Take the 2-minute tour ×
Ask Different is a question and answer site for power users of Apple hardware and software. It's 100% free, no registration required.

iClarified says that there's an untethered jailbreak for iPhone4 for iOS 4.3.1 which is the most up-to-date version of iOS as of writing this question. Let's assume we are talking for unlocked phones. My question is which tool is better - RedSn0w or PwnageTool? My question is valid not only for 4.3.1.

Wikipedia says "redsn0w is a utility to jailbreak iOS devices" and "PwnageTool is an iPhone jailbreaking application for Mac OS X that creates custom iOS firmware images" (cannot post a third link, but that one is easy to find).

Reasoning for the question: I have read on several places that an irreversible thing could be made to a iDevice (iPhone for example) that mutilates it somehow and it cannot receive updates from iTunes with stock iOS and only custom iOSes can be installed. Wikipedia says redsn0w is a jailbreak utility while PwnageTool creates custom iOS.

Second question: does PwnageTool do the irreversible thing I have read about? Does redsn0w do that either?

share|improve this question
add comment

2 Answers

up vote 1 down vote accepted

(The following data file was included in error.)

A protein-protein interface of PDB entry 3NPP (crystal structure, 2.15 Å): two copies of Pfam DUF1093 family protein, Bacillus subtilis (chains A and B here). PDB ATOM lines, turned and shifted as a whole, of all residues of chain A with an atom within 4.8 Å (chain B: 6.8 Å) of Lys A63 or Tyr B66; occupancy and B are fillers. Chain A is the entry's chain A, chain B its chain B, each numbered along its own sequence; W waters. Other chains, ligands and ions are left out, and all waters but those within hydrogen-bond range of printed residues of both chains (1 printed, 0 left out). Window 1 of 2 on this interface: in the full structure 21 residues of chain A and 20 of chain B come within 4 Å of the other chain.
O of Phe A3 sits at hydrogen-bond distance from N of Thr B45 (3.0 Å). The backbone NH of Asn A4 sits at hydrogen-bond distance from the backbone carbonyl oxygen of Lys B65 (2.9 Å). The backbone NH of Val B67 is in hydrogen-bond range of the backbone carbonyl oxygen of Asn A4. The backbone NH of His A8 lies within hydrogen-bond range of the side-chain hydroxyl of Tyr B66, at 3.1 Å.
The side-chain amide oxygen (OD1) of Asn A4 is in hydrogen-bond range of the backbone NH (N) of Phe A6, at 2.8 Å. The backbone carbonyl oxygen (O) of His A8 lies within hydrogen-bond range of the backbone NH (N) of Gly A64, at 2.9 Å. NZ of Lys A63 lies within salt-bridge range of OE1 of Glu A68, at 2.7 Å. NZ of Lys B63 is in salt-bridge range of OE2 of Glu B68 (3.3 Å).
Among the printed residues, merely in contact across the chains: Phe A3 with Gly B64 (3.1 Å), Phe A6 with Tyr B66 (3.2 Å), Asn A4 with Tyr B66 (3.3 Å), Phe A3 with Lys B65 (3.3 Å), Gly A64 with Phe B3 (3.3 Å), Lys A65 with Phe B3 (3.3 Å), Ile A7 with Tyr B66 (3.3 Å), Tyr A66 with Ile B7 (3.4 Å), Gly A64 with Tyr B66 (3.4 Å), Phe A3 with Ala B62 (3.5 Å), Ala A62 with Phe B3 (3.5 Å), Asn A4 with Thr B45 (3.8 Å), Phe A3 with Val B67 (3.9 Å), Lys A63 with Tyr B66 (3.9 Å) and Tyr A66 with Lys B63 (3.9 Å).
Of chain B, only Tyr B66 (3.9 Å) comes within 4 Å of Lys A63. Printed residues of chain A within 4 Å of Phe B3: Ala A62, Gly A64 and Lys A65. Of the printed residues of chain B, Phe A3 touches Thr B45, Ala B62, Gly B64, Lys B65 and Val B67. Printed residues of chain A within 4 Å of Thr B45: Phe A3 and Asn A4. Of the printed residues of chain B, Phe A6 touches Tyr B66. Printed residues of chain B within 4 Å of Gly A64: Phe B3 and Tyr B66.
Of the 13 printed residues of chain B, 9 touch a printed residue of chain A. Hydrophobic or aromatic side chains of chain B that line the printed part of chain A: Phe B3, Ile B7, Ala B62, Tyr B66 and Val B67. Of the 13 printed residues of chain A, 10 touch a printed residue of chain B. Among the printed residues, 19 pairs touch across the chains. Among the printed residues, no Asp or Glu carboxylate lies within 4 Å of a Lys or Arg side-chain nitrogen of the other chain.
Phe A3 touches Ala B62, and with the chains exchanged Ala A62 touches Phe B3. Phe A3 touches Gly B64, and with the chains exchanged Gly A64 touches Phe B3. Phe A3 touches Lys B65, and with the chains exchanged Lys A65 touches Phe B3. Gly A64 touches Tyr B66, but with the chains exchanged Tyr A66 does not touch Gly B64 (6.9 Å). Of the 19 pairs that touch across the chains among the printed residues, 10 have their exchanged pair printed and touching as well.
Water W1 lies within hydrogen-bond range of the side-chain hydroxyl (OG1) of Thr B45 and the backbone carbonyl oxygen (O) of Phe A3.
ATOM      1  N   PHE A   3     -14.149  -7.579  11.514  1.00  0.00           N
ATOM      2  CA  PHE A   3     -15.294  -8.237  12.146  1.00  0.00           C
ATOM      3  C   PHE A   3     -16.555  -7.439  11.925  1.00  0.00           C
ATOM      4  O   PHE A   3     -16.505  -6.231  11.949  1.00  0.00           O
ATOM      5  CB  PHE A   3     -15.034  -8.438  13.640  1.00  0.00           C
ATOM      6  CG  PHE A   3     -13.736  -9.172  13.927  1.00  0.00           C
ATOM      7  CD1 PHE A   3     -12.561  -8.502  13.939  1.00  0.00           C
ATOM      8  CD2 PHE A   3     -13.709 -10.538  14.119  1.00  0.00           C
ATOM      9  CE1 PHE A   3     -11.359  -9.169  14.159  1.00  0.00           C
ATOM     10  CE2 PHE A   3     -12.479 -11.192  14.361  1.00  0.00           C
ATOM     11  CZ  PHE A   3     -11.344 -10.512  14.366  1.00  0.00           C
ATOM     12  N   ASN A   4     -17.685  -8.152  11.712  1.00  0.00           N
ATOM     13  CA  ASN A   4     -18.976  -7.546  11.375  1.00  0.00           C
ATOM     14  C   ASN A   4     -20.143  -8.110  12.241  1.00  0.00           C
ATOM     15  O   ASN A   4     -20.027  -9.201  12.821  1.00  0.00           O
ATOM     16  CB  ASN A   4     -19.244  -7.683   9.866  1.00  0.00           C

The only irreversible thing you could do is to upgrade your baseband, eventually making it harder/impossible to unlock. In the past bricking the device was possible, because you were able to reflash the bootloader incorrectly (iPhone 2g) and thus bricking the device.

PwnageTool and Redsn0w are from the same developers team (dev-team) and they are using the same jailbreaking method (as of redsn0w 0.9.6rc9 and PwnageTool 4.3). IMHO both are safe, but PwnageTool gives you more power.

share|improve this answer
add comment

I've been jailbreaking and unlocking iPhones since the original and I prefer PwnageTool.

PwnageTool modifies the firmware to create a custom, jailbroken version on my computer, and then uploads it to the iPhone using the iTunes restore process. This gives me the feeling that, if anything is going to go wrong, it will go wrong on my computer and I can easily abort the process, choosing not to upgrade.

share|improve this answer
add comment

Your Answer

 
discard

By posting your answer, you agree to the privacy policy and terms of service.

Not the answer you're looking for? Browse other questions tagged or ask your own question.